Join the movement at Inman Connect Las Vegas, July 30 – August 1! Seize the moment to take charge of the next era in real estate. Through immersive experiences, innovative formats, and an unparalleled lineup of speakers, this gathering becomes more than a conference — it becomes a collaborative force shaping the future of our industry. Secure your tickets now!

Saying it’s committed to fair lending and “best-in-class appraisal policies and practices,” loanDepot has agreed to settle a high-profile appraisal bias lawsuit filed by a Baltimore couple who claimed their home was undervalued by more than $250,000 because they were Black.

The 2022 lawsuit attracted national attention over the couple’s claims that “whitewashing” their home — a process that included removing family photographs and artwork and replacing them with photos borrowed from white friends — raised its estimated value from $472,000 to $750,000 when they had it reappraised.

The Department of Justice and Consumer Financial Protection Bureau weighed in on the case, as did the Mortgage Bankers Association.

While the amount of the settlement remains confidential, it requires loanDepot to perform internal reviews of appraisals to detect signs of discrimination, and outlines more than a dozen policies that the lender has agreed to follow when borrowers request a reconsideration of value, or “ROV.”


John Relman, the lead attorney representing the couple, Nathan Connolly and Shani Mott, told The New York Times that he hopes other mortgage lenders will take note of the settlement and use it as a blueprint for their own policies.

“Nobody had done this before with respect to the reconsideration of value,” Relman told the Times. “Nathan and Shani very much wanted to get best practices in place that others could follow. And loanDepot, to their credit, was willing to not just talk the talk but walk the walk.”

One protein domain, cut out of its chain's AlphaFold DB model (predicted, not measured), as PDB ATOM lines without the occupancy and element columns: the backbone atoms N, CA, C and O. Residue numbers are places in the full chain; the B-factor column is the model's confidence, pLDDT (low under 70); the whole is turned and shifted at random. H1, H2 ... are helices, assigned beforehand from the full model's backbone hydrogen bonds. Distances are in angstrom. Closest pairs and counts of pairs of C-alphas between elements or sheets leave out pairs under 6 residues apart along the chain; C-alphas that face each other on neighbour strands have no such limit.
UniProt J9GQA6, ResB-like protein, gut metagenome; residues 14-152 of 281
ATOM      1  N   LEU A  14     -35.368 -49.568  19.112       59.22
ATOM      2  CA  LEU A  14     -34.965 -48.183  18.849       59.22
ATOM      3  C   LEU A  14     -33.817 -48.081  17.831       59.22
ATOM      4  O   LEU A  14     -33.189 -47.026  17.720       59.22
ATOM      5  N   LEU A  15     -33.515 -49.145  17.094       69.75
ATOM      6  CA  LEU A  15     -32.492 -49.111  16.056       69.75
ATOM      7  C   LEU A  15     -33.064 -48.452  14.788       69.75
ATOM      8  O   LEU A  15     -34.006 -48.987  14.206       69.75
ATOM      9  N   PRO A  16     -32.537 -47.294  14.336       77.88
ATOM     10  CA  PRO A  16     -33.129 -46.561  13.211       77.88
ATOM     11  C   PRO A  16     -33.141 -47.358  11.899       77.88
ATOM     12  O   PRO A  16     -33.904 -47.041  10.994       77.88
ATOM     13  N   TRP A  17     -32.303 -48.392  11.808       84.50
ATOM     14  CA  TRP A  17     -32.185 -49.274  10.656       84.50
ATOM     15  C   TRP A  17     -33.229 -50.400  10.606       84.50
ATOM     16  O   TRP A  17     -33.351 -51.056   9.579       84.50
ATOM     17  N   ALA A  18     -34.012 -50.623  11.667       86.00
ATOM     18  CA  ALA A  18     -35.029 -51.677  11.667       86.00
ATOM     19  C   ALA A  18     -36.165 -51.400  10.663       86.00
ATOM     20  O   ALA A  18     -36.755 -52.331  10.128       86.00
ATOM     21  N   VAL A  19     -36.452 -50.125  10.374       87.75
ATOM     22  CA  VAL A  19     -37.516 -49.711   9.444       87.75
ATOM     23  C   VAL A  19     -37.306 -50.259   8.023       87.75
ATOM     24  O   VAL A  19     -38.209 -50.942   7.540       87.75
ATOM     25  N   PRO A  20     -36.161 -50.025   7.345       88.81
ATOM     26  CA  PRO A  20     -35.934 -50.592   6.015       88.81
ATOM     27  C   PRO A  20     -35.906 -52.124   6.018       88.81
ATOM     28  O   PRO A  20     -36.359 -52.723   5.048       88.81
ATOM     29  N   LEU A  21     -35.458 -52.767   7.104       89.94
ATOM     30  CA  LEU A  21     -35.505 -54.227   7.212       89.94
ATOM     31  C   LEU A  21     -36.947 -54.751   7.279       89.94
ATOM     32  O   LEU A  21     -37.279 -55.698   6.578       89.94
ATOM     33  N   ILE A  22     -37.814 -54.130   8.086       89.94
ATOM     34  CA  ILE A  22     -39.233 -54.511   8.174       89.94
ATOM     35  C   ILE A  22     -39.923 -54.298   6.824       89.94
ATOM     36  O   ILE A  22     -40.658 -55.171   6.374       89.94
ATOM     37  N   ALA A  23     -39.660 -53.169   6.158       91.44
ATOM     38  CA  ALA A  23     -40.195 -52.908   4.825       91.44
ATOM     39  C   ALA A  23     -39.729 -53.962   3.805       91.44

In a statement provided to Inman, a spokesperson for loanDepot said the company continues to deny the allegations in the lawsuit and has “made no admission of fault.”

But loanDepot is “proud of the commitments” outlined in the settlement, “which will formalize many of our existing practices and provide additional resources to help our customers in the appraisal and review process.”

The settlement does not resolve the couple’s claims against the original appraiser, Shane Lanham and his company, 20/20 Valuations LLC — or a defamation counterclaim filed by attorneys for Lanham against the homeowners.

Lanham’s appraisal “was performed in a professional manner by an experienced appraiser based on market conditions that existed at the time,” and “had nothing to do with discrimination” his attorneys argued in his defense.

The second appraisal the couple obtained when they sought to refinance their home with another lender was undertaken 7 months later, Lanham’s attorneys pointed out, and “relied on home sales that had not even occurred at the time of Mr. Lanham and 20/20 Valuations’ appraisal.”

Stories in The New York Times and ABC News defamed Lanham and exposed him to “public scorn, hatred, contempt, or ridicule,” harming his business and causing “severe emotional distress, mental anguish, and personal humiliation,” his attorneys alleged in demanding a jury trial.

On a GoFundMe page created to help Lanham cover his legal expenses, the appraiser said he does not intend to settle the case.

“I want everyone to know that this does not affect my position as I still intend to take my cases, both defense of the accusations against me and prosecution of the defamation suit, to trial,” Lanham wrote in an update Monday.

Lanham told Inman via email that he had no further comment.